Article type Event
Published 4th July 2014
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Making a regular appearance on the silver screen, Greenwich has played host to many box-office hits
With works such as Philip Noyce's 1992 action-thriller 'Patriot Games' and Gillian Armstrong's 2001 romantic wartime drama 'Charlotte Gray' under its belt, Greenwich was thrust into the spotlight thanks to its elegant backdrops, charming buildings and rich maritime history. In the past couple of years, Greenwich (and in particular the Old Royal Naval College) has become one of the most in demand locations for contemporary film.
Greenwich in film cannot be discussed without mentioning the famous Christopher Wren designed ORNC. A World Heritage Site, the stunning grounds have been the location of an exhaustive list of films. Most recently, Tom Hooper's 'Les Misérables' (2012) featured beautiful shots of the college, which housed a gargantuan elephant set piece and barricades. The opening scene to 2011's 'Pirates of the Caribbean: On Stranger Tides' was also filmed in the grounds of the ORNC, with Johnny Depp and crew using the area for over a month. The King William Undercroft restaurant at the ORNC was also used for a funeral scene in 'Skyfall' (2012), with Judi Dench seen walking amongst Union Jack-draped coffins.
The likes of Angelina Jolie and Rowan Atkinson have also walked the halls of the ORNC, in 'Lara Croft: Tomb Raider' (2001) and the hilarious 'Four Weddings and a Funeral' (1994) respectively, highlighting the versatile nature of the site that could be adapted to suit even the most action-packed of scripts. Filmakers have also used the stunning Painted Hall as a location: Depp was dragged through the hall by guards, Jolie faced villain Manfred Powell in an epic showdown, and Michael Winner eventually chose to shoot scenes of 'The Wicked Lady' (1983) here.
What makes the Old Royal Naval College such an iconic place to shoot is its ability to accomodate both historic and modern film concepts, in addition to having the capacity to act as a double, as shown in Noyce's 'Patriot Games' that employed the site as both Buckingham Palace and Harrison Ford's academic lecture room; the colonnades also masqueraded as a Florence café for Michael Caine's dream sequence in 'The Dark Knight Rises' (2012), with Christian Bale and Caine on site; and the first Sherlock Holmes film (2009) with Robert Downey Jr. uses the ORNC as a stand-in for Parliament - as does 'The Iron Lady' (2011) with Meryl Streep. It is also featured as a backdrop for a palace in The King's Speech, featuring Colin Firth and Helena Bonham Carter (2010).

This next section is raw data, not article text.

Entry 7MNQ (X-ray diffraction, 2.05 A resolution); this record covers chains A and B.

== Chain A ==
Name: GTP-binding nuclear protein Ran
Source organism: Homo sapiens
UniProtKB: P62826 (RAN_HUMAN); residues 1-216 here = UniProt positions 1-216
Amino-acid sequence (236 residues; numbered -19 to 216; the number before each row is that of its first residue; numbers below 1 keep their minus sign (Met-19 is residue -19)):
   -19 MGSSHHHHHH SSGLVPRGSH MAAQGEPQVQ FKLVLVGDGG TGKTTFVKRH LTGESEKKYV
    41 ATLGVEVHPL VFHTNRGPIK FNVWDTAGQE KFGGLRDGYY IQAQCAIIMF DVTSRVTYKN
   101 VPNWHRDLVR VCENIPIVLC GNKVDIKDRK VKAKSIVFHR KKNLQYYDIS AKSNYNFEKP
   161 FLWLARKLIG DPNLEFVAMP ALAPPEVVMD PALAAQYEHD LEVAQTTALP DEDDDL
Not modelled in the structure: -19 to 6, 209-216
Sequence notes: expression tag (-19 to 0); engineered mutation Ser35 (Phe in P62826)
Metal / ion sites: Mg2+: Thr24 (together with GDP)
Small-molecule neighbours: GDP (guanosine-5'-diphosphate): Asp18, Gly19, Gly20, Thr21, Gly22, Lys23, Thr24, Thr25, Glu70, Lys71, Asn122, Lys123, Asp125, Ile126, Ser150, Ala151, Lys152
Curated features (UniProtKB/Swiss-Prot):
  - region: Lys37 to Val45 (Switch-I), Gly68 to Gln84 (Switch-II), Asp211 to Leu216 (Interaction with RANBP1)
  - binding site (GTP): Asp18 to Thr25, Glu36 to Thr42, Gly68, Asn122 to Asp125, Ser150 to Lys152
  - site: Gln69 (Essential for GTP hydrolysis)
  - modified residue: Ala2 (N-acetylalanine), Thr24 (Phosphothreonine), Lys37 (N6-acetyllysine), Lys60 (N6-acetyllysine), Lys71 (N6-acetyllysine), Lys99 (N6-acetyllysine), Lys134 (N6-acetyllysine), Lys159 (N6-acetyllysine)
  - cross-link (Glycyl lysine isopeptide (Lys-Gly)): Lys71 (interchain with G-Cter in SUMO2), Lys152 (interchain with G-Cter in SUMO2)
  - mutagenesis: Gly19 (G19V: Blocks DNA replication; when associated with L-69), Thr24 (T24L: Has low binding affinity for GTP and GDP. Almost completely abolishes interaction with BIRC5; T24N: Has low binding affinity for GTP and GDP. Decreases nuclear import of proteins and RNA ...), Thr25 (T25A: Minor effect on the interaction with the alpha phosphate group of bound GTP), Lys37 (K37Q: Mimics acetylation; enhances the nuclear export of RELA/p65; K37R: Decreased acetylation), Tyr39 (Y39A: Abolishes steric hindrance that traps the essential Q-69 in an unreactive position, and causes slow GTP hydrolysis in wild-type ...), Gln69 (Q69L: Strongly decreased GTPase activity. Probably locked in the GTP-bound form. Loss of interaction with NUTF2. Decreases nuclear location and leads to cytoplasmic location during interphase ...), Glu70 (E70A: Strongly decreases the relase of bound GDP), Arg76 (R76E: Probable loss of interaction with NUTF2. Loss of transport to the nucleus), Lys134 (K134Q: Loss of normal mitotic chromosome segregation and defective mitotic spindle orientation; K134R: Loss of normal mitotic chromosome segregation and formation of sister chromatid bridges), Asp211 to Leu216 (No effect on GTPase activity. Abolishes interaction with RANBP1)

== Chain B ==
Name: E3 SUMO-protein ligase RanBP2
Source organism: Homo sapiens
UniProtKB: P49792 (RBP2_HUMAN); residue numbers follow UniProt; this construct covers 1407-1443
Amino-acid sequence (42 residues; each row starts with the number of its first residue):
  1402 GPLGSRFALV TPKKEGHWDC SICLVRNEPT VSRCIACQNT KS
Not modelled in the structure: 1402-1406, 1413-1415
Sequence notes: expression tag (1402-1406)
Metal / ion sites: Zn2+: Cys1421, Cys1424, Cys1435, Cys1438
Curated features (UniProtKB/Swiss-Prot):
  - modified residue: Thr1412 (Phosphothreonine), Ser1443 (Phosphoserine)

Other notable film sites in Greenwich include Park Row near Greenwich Palace, the restored Queen's House and Greenwich Park, as well as spots such as the Royal Standard pub and Pickwick pub that saw Daniel Craig undertake the role of reformed thief George Dyer in the acclaimed drama, 'Love is the Devil' (1998). One of the most exhilarating Greenwich cameos was the famous opening to 'The World is Not Enough' (1999), which saw Pierce Brosnan fall from a hot-air balloon onto the roof of the Millennium Dome after his character, James Bond, raced a villain along the Thames.
That's not where the film connections to Greenwich end. Academy Award winning actor Daniel Day-Lewis spent much of his childhood residing in Greenwich, before being given the opportunity to star in his first film as an extra.
With Greenwich Picturehouse showing the latest blockbusters as well as thought provoking and independent art house films, Greenwich is a perfect place to experience the art of cinema; but it also remains one of London's most frequently used locations, directors falling for its naval charm, riverside setting and grand buildings evocative of another time.
Another recent film using Greenwich as a location is Thor: The Dark World (2011) - here's the trailer which features some interesting shots of the ORNC: